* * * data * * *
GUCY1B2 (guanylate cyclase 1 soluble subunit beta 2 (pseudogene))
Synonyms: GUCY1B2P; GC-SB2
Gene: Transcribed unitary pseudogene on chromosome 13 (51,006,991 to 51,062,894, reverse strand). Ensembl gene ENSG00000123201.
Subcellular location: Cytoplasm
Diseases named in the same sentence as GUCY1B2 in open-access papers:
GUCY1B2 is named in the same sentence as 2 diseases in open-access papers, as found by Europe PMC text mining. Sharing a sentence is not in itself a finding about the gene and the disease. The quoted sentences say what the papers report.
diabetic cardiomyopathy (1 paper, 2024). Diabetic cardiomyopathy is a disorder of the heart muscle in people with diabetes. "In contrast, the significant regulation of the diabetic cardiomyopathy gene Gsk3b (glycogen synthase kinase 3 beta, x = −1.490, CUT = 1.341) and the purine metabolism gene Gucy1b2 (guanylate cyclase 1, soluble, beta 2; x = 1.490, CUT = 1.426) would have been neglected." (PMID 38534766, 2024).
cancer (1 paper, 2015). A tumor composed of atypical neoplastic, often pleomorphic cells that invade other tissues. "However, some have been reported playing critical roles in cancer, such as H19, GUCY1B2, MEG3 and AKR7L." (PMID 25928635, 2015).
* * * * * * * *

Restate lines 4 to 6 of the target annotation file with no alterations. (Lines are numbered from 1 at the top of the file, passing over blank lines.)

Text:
Subcellular location: Cytoplasm
Diseases named in the same sentence as GUCY1B2 in open-access papers:
GUCY1B2 is named in the same sentence as 2 diseases in open-access papers, as found by Europe PMC text mining. Sharing a sentence is not in itself a finding about the gene and the disease. The quoted sentences say what the papers report.